This was probably the number one quote heard around the Aion booth at PAX08. NCsoft's Aion: The Tower of Eternity had its first public showing in the States this last weekend at PAX, and the general consensus seemed to be mostly positive. As the opening quote suggests though, many gamers were after that novelty of flight, and we can't help but wonder if that will be enough to carry potential players through the game for the long haul.
So we took this opportunity to spend an hour or so with the game, to get a few of those precious first impressions for our readers. Keep in mind that this is only first impressions on a game that isn't finished yet, so take it with a grain of salt.%Gallery-11511%
This is a shining point for Aion. You get quite a vast selection of customizable options when creating your character, which admittedly is a nice change from other games that bear the NCsoft moniker. You can adjust a slider of anything from your skin tone to your hand size in varying degrees of extreme appearance preferences. The faces look absolutely gorgeous, and the character models in general are pleasing to the eye. What's really interesting though is the fact that you can preview your character in three progressive stages of armor, from beginner, intermediate and advanced sets. This is helpful to show you what you can expect further down the line with your character's looks before you commit to anything.
UI and Controls
The game plays like 95% of the MMOs out there, and this is generally a good thing. Too many times, newer games have tried to reinvent the wheel with their control scheme, and it has proven disastrous. Aion also has a simple skill bar at the bottom that any seasoned MMO player can figure out in seconds. We didn't get a chance to tweak much of the UI elements as far as expanding toolbars, but we've been told that the UI is highly customizable. Still, what you start with seems easy enough for anyone to figure out.
Combat is also very familiar as it utilizes the normal tab-to-target functionality. There is also a handy run-to-target feature that simplifies the process of switching, approaching, facing and attacking the next target. The combat and skill effects that are in place now are absolutely stunning, especially considering the fact that the game is not finished yet.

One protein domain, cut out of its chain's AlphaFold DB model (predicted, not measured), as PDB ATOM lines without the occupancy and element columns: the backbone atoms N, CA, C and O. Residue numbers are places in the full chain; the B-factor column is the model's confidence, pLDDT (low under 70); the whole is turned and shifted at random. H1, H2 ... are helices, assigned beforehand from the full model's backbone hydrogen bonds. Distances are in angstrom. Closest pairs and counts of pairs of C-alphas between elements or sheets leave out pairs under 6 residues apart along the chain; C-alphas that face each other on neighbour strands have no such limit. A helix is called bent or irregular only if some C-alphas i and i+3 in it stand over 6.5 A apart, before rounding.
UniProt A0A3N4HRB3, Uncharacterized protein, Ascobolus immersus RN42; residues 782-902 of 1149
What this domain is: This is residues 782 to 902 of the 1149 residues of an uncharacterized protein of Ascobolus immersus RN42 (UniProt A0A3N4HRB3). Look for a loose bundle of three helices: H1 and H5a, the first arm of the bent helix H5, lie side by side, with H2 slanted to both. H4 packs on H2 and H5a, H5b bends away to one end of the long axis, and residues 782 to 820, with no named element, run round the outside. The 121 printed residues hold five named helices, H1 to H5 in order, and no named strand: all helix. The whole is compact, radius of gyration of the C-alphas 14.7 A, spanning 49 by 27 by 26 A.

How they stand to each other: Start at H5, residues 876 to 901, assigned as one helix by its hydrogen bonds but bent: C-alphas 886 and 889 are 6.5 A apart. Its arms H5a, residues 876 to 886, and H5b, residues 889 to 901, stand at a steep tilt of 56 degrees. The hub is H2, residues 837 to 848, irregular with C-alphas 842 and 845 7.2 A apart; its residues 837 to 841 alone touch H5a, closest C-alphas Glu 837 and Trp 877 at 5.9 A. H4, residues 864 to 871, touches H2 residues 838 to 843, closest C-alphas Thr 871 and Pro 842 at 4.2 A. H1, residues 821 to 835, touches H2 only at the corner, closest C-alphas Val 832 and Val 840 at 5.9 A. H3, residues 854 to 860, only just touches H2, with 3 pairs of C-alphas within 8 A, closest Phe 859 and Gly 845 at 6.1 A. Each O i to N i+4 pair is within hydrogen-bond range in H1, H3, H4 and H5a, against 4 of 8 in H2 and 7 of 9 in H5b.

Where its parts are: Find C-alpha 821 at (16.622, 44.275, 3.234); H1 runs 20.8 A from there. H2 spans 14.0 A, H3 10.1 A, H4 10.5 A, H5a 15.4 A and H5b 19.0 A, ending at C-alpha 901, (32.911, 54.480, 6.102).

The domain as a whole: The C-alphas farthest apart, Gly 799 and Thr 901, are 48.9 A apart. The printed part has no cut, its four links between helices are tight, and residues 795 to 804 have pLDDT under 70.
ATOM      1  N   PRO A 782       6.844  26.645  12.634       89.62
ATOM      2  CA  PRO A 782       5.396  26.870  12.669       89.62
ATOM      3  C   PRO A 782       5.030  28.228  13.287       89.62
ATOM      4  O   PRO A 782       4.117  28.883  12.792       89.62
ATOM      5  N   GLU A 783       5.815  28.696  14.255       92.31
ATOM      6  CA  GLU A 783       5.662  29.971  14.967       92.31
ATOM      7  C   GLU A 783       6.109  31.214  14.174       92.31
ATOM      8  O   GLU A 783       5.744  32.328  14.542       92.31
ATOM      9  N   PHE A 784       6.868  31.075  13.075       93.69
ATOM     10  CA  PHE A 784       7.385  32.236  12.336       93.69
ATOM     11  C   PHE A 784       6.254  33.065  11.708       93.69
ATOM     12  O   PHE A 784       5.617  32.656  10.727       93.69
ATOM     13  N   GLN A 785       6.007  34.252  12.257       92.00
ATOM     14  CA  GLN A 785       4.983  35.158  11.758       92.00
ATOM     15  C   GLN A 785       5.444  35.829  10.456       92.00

Alright, we know you skipped through the rest of the article for this part, but it's ok. We don't blame you. Quite frankly, flying in Aion is awesome. You activate your wings by clicking on a fairly-obvious button in the lower right hand side of your skill bar. Your sprouted wings will help you fly around the Aion world and engage in aerial combat that is quite revolutionary. As you would expect, the flying can't last forever, so you will need to watch your little flight meter to tell how much longer you have. You can then click on the flight icon to land and resume your adventures on land like the rest of us.
So what's the bad news?
This game is so gorgeous and the flight abilities will surely excite many players, but there are some aspects of the game for which we couldn't help but raise our collective eyebrows. If you've ever played a free game called Rohan Online, you may notice some graphical similarities. The character models are very similar, and even the numerical damage displays above your character are identical. The worlds share some atmospheric similarities between the two games, yet Aion seems to be more fleshed out, even in these early stages.
Now don't take any of this as a criticism, as this blogger personally loves Rohan Online and understands that many of these features are prominent in most eastern MMOs. Rohan Online is a free to play game, which we could almost consider Aion Lite, without the jumping or the flying. But the fact is, jumping and flying is fun! Many people play many different MMOs for many different reasons, but we don't think fun is absent from anyone's list. That said, is the aerial travel and combat worth whatever premium business model the folks at NCsoft have yet to announce for Aion? More importantly, will that initial allure of flight be enough to hold the ever-diminishing attention span of gamers today? Only time will tell for sure, but judging by the lines of people waiting to experience this game firsthand during PAX, we'd say there's a fairly good chance.